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Metrics for PM: Acquisition, Engagement, Retention, Monetisation

Learning about metrics is important for product managers because it allows them to measure the performance and effectiveness of their products, and make data-driven decisions about how to improve them. Metrics can help product managers understand user engagement, product usage, and customer satisfaction, as well as identify potential issues and opportunities for growth. Additionally, having a good understanding of metrics can also help product managers communicate the value and impact of their products to stakeholders, such as investors and executives.

Metrics for Product Managers

Following are metrics used by product managers for tracking acquisition, engagement, retention and monetisation:


Acquisition:

There are several different types of acquisition metrics that can be used to measure the success of a product or business. Here are a few examples:

  1. Conversion rate: This metric measures the percentage of users who complete a desired action, such as making a purchase or signing up for a service. A high conversion rate is an indication that the product or service is appealing to users and that they are taking the desired action.

  2. Customer acquisition cost (CAC): This metric measures the cost of acquiring a new customer, including marketing, sales, and other expenses. A low CAC is an indication that the business is effective at acquiring customers in a cost-effective manner.

  3. Cost per acquisition (CPA): This metric measures the cost of acquiring a new customer or user, typically expressed as a cost per unit (e.g. cost per customer, cost per user). A low CPA is an indication that the business is able to acquire customers or users in a cost-effective manner.

  4. Cost per lead (CPL): This metric measures the cost of generating a lead, such as a prospect who has expressed interest in the product or service. A low CPL is an indication that the business is effective at generating leads in a cost-effective manner.

  5. Cost per click (CPC): This metric measures the cost of acquiring a user through paid advertising, such as Google Ads or social media ads. A low CPC is an indication that the business is able to acquire users through paid advertising in a cost-effective manner.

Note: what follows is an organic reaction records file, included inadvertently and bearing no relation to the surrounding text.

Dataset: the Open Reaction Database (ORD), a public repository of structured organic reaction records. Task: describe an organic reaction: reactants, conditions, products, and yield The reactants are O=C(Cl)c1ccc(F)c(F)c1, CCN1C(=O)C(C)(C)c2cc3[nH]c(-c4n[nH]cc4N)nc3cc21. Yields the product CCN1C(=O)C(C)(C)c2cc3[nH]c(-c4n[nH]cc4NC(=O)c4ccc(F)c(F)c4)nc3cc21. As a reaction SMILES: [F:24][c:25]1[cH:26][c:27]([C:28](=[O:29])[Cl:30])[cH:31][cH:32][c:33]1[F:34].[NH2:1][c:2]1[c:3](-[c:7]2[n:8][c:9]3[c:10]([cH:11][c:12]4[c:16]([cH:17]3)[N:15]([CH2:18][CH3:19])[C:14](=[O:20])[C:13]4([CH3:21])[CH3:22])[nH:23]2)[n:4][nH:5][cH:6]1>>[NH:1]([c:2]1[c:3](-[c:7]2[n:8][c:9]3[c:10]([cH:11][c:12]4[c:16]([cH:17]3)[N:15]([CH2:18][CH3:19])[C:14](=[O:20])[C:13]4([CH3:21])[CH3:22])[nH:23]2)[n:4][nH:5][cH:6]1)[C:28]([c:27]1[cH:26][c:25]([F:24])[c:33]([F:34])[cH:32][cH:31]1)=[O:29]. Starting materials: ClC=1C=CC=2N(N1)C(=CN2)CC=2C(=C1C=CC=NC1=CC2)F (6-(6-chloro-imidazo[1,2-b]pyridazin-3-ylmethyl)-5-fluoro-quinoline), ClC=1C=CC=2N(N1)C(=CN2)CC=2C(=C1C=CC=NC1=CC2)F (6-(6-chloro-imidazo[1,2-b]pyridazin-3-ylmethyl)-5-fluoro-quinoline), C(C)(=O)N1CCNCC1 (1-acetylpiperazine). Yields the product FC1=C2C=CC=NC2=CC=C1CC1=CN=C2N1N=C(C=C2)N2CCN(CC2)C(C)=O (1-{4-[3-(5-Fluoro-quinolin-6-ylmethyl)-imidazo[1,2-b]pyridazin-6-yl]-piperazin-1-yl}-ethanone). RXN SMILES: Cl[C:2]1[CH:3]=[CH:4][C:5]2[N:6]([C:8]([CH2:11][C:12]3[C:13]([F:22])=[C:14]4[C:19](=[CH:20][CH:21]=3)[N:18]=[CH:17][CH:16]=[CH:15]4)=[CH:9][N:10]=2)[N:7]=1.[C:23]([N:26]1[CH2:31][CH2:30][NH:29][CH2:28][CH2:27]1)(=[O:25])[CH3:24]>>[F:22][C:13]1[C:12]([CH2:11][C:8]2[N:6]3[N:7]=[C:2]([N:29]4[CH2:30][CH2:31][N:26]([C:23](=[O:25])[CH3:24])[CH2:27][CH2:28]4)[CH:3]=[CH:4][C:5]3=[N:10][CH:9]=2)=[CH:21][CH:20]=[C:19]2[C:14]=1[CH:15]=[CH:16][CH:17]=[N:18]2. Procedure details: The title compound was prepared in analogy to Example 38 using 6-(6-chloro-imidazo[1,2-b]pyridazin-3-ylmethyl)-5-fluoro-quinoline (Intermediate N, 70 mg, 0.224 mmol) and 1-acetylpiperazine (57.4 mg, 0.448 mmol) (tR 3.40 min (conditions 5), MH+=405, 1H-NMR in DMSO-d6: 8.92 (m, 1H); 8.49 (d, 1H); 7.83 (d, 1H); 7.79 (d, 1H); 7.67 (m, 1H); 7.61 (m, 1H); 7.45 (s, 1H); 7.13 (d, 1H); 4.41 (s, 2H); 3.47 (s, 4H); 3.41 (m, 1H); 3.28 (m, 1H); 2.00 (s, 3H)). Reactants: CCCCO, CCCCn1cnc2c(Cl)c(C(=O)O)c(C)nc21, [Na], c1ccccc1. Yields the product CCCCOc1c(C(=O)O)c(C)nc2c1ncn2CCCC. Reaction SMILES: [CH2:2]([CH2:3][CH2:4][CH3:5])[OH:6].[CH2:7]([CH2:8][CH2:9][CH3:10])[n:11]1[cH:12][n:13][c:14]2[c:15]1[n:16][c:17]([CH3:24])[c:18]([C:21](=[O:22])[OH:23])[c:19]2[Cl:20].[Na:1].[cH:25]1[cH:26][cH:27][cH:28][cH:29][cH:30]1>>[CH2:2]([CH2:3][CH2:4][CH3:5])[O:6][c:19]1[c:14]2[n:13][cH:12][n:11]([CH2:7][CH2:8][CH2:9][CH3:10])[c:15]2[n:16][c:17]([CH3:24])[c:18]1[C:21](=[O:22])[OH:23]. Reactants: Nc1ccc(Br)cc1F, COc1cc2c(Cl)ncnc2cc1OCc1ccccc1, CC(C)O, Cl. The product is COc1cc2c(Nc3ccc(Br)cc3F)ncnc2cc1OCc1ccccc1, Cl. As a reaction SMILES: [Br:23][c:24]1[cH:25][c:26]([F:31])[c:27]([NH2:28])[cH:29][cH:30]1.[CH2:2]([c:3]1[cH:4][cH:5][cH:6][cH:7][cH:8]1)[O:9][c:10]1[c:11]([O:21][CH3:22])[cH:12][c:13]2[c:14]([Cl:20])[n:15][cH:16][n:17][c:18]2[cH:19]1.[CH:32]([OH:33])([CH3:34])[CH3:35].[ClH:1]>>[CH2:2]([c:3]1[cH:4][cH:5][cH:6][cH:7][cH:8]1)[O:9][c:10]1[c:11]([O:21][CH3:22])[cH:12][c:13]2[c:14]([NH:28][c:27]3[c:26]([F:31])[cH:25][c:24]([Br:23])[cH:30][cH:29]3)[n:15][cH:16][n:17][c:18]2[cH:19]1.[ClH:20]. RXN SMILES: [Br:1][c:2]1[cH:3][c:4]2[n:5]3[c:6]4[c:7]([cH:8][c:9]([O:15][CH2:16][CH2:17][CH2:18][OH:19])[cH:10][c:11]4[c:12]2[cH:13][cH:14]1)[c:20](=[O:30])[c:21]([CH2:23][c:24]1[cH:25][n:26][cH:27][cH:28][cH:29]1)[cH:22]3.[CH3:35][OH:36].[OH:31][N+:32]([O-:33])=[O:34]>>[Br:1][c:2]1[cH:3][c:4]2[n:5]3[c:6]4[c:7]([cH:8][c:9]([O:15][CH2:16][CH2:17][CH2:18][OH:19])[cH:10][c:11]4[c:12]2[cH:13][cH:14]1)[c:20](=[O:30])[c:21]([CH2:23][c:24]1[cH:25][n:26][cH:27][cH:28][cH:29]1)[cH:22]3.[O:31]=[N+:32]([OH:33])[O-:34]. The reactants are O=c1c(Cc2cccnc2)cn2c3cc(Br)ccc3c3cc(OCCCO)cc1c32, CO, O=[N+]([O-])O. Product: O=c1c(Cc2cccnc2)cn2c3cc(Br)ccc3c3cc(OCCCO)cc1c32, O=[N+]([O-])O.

6. Click-through rate (CTR): This metric measures the percentage of users who click on an advertisement or link. A high CTR is an indication that the advertisement or link is engaging and relevant to users.

  7. Organic traffic: This metric measures the number of users who visit a website or use a product through organic search results, as opposed to through paid advertising. A high level of organic traffic is an indication that the website or product is ranking well in search results and is attractive to users.

Engagement

  1. Active users: This metric measures the number of users who actively use the product or service over a given period of time, such as daily, weekly, or monthly. A high number of active users is an indication that the product or service is valuable to users and that they are using it regularly.

  2. User engagement: This metric measures how actively users are interacting with the product or service, such as through actions like clicking, scrolling, or sharing content. A high level of user engagement is an indication that the product or service is engaging and that users are actively interacting with it.

  3. Session duration: This metric measures the average amount of time that a user spends using the product or service in a single session. A high session duration is an indication that the product or service is engaging and that users are spending a lot of time using it.

  4. Time on site: This metric measures the average amount of time that a user spends on a website or using a product in a single session. A high time on site is an indication that the website or product is engaging and that users are spending a lot of time interacting with it.

  5. Page views per session: This metric measures the average number of pages or screens that a user views within a website or product in a single session. A high number of page views per session is an indication that the website or product is engaging and that users are exploring it in depth.

  6. Share of voice (SOV): This metric measures the percentage of total mentions or interactions that a brand or product receives within a given market or industry. A high SOV is an indication that the brand or product is well-known and that it is generating a lot of buzz and engagement.

  7. Bounce rate: This metric measures the percentage of users who visit a website or use a product and then leave without taking any further action. A low bounce rate is an indication that the website or product is engaging and that users are taking desired actions, such as signing up for a service or making a purchase.